A return to robust natural gas production growth from the Other States category — home to several shale-rich states — wasn’t enough to keep the U.S. production total from decreasing to 85.02 Bcf/d in February, down 0.18 Bcf/d compared with 85.20 Bcf/d in January, according to the Energy Information Administration (EIA).
Total U.S. output, which was approximately 2.386 Tcf in February, had set records in both January (2.640 Tcf) and December (2.631 Tcf) (see Shale Daily, April 1).
The Other States category, which includes the Marcellus and Utica shales, had 29.38 Bcf/d in February, up 0.60 Bcf/d (2.1%) from the previous month, according to data compiled in EIA’s Monthly Natural Gas Gross Production Report. That was the largest volumetric increase in the report and was due primarily to new wells coming online in the Marcellus and improved weather conditions, EIA said. The Other States category had declined in the previous report for only the third time since February 2013.
Production increases were also seen in the Federal Offshore Gulf of Mexico (3.32 Bcf/d, up 3.4% from 3.21 Bcf/d in January) and Wyoming (5.50 Bcf/d, up 0.4% from 5.48 Bcf/d in January). The increase in the Gulf of Mexico came as maintenance issues from the previous month were resolved and several operators reported small increases, EIA said.
The Lower 48 total reached 75.37 Bcf/d in January, nearly flat compared with 75.32 Bcf/d in January.
But there were only declines reported in the remaining categories. Alaska production in February was 9.65 Bcf/d, down 2.3% from 9.88 Bcf/d in January. In Texas, production slowed to 22.27 Bcf/d, a 2.2% decline compared with 22.76 Bcf/d in January, “due to operators reporting gas plant downtime and freezing weather,” EIA said. Inclement weather was also behind Oklahoma’s 5.86 Bcf/d, a 2.3% decline compared with 6.00 Bcf/d in January, the agency said.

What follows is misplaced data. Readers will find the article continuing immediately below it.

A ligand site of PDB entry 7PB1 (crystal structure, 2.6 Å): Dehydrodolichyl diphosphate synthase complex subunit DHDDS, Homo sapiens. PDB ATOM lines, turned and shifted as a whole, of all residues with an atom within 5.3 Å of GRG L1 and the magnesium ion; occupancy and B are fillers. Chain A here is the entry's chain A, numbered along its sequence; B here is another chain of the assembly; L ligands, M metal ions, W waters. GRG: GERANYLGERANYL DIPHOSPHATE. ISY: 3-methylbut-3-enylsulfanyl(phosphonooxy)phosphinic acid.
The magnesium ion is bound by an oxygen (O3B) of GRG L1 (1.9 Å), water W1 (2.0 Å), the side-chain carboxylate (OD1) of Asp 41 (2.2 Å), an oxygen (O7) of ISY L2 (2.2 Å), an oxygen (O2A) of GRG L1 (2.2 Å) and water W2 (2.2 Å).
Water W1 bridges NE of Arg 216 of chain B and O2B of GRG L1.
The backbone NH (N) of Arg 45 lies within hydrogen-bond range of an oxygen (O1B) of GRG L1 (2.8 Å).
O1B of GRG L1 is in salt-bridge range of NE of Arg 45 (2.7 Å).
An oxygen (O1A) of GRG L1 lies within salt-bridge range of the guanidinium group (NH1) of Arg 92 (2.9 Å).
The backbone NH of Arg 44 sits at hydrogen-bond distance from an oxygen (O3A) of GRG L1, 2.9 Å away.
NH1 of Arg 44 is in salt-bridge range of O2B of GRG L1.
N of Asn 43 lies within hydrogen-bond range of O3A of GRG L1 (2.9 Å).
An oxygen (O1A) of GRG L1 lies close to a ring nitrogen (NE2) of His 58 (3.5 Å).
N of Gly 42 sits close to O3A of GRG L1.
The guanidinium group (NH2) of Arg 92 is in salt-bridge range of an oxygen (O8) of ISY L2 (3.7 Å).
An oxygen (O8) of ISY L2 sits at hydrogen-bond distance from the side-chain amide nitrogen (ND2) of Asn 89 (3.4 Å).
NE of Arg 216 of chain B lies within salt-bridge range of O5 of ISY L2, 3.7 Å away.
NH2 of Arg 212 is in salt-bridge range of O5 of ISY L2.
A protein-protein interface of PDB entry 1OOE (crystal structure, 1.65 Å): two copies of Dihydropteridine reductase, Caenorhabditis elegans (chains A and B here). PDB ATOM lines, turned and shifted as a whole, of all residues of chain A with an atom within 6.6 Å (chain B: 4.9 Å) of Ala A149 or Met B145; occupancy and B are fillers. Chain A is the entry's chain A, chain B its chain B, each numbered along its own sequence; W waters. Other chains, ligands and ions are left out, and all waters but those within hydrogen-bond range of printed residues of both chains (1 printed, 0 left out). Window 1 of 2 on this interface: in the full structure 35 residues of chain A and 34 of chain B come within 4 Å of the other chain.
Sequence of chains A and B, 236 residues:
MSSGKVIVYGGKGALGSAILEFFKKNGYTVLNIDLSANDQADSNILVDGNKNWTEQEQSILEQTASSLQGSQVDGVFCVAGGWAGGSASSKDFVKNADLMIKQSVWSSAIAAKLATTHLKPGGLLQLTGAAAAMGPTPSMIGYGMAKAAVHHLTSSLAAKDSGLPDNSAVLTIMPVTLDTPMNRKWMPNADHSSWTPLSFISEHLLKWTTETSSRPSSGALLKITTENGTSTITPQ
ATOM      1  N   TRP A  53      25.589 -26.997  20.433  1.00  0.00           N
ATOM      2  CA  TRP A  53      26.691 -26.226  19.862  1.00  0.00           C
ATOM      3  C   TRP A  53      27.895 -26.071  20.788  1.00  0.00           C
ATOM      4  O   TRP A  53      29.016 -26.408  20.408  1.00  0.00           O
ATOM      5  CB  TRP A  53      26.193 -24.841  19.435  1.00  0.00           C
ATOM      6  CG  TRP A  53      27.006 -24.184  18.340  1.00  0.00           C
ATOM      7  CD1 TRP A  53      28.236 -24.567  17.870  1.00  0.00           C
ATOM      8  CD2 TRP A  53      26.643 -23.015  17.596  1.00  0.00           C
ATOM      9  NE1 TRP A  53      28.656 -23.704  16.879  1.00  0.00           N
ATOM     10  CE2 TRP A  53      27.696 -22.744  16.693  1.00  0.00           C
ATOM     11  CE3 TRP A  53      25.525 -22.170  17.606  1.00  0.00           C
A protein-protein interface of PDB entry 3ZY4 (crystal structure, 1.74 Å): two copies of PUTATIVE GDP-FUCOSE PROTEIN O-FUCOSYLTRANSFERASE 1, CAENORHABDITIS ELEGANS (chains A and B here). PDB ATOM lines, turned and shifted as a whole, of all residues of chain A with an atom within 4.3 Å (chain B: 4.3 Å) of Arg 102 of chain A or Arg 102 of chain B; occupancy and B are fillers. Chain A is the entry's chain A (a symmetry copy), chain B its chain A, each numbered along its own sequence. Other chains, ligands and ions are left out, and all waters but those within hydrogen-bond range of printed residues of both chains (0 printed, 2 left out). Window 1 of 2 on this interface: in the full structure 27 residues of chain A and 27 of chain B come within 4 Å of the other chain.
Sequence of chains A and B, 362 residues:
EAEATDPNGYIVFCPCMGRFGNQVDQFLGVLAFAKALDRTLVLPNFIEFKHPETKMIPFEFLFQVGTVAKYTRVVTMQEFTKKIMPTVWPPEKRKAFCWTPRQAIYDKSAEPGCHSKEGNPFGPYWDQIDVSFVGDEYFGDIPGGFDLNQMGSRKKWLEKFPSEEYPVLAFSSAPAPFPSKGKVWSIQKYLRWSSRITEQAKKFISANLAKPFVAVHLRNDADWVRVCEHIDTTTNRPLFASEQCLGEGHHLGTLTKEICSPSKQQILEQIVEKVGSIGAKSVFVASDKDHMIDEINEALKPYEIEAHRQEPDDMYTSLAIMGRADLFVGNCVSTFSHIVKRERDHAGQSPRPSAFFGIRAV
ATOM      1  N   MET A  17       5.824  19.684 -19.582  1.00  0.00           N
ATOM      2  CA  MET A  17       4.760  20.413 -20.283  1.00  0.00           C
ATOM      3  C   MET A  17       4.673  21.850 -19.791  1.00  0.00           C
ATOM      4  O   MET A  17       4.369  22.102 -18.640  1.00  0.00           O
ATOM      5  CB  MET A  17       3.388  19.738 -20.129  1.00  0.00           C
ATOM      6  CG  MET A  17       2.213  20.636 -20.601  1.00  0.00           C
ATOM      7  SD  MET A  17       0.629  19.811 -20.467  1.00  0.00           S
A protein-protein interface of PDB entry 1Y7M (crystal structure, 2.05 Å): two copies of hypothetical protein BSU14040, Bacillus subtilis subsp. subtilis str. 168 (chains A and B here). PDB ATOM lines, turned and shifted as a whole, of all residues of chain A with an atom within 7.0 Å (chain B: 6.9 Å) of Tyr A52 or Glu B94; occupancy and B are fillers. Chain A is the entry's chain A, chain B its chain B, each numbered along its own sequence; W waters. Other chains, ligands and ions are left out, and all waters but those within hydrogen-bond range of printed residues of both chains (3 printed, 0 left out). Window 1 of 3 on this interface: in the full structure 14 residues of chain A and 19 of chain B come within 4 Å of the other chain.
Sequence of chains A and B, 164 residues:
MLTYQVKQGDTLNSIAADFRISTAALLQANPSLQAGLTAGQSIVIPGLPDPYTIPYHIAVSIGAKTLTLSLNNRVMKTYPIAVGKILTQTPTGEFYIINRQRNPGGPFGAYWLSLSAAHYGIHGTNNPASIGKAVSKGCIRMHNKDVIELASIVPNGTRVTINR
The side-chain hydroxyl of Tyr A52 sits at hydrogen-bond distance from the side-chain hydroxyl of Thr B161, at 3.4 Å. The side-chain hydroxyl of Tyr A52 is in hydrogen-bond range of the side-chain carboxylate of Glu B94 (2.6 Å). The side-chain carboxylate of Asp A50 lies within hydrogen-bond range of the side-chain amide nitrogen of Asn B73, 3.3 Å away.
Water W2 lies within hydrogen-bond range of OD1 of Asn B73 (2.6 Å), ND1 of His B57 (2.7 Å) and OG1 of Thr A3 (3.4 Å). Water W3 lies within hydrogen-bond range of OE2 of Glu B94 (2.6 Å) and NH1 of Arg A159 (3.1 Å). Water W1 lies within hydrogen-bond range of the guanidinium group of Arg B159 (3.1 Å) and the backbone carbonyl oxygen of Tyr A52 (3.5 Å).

Production in Louisiana in February was 5.56 Bcf/d, down 0.2% from 5.57 Bcf/d in January, and New Mexico was 3.48 Bcf/d.
EIA’s report “suggests that with the exception of ‘Other States,’ little progress was made on recovering production from freeze-offs during February, said Barclays analysts Biliana Pehlivanova and Shiyang Wang in a note Wednesday. They expect natural gas production this year “to exhibit accelerated growth” compared with 2013 levels.
“While we expect the effect of freeze-offs to extend into March, the next production report should show significant recovery to production from February levels. Pipeline flow data indicate that during March, production recovered to the highs of last November.”
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